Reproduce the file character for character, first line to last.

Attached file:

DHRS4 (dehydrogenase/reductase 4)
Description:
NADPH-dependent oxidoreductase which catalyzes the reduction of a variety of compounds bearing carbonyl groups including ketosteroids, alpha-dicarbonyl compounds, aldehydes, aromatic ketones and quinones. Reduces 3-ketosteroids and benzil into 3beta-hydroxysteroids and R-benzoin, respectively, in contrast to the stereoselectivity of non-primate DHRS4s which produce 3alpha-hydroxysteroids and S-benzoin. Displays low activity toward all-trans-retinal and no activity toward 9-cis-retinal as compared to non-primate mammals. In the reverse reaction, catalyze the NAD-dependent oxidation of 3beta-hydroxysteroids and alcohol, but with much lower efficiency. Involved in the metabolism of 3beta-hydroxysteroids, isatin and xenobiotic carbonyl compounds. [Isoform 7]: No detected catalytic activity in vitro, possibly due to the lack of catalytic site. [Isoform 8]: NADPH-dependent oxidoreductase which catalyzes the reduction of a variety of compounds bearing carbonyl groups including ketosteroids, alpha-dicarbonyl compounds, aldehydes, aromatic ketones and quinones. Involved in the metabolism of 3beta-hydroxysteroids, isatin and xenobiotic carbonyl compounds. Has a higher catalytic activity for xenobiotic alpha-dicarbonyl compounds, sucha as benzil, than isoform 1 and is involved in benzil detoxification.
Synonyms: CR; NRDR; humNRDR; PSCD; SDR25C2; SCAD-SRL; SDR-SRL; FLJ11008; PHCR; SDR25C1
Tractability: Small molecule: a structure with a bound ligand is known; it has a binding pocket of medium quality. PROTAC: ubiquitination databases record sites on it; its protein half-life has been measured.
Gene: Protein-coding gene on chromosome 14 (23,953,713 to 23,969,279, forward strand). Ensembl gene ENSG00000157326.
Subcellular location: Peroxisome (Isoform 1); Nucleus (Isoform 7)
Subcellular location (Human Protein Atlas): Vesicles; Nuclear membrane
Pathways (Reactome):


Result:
DHRS4 (dehydrogenase/reductase 4)
Description:
NADPH-dependent oxidoreductase which catalyzes the reduction of a variety of compounds bearing carbonyl groups including ketosteroids, alpha-dicarbonyl compounds, aldehydes, aromatic ketones and quinones. Reduces 3-ketosteroids and benzil into 3beta-hydroxysteroids and R-benzoin, respectively, in contrast to the stereoselectivity of non-primate DHRS4s which produce 3alpha-hydroxysteroids and S-benzoin. Displays low activity toward all-trans-retinal and no activity toward 9-cis-retinal as compared to non-primate mammals. In the reverse reaction, catalyze the NAD-dependent oxidation of 3beta-hydroxysteroids and alcohol, but with much lower efficiency. Involved in the metabolism of 3beta-hydroxysteroids, isatin and xenobiotic carbonyl compounds. [Isoform 7]: No detected catalytic activity in vitro, possibly due to the lack of catalytic site. [Isoform 8]: NADPH-dependent oxidoreductase which catalyzes the reduction of a variety of compounds bearing carbonyl groups including ketosteroids, alpha-dicarbonyl compounds, aldehydes, aromatic ketones and quinones. Involved in the metabolism of 3beta-hydroxysteroids, isatin and xenobiotic carbonyl compounds. Has a higher catalytic activity for xenobiotic alpha-dicarbonyl compounds, sucha as benzil, than isoform 1 and is involved in benzil detoxification.
Synonyms: CR; NRDR; humNRDR; PSCD; SDR25C2; SCAD-SRL; SDR-SRL; FLJ11008; PHCR; SDR25C1
Tractability: Small molecule: a structure with a bound ligand is known; it has a binding pocket of medium quality. PROTAC: ubiquitination databases record sites on it; its protein half-life has been measured.
Gene: Protein-coding gene on chromosome 14 (23,953,713 to 23,969,279, forward strand). Ensembl gene ENSG00000157326.
Subcellular location: Peroxisome (Isoform 1); Nucleus (Isoform 7)
Subcellular location (Human Protein Atlas): Vesicles; Nuclear membrane
Pathways (Reactome):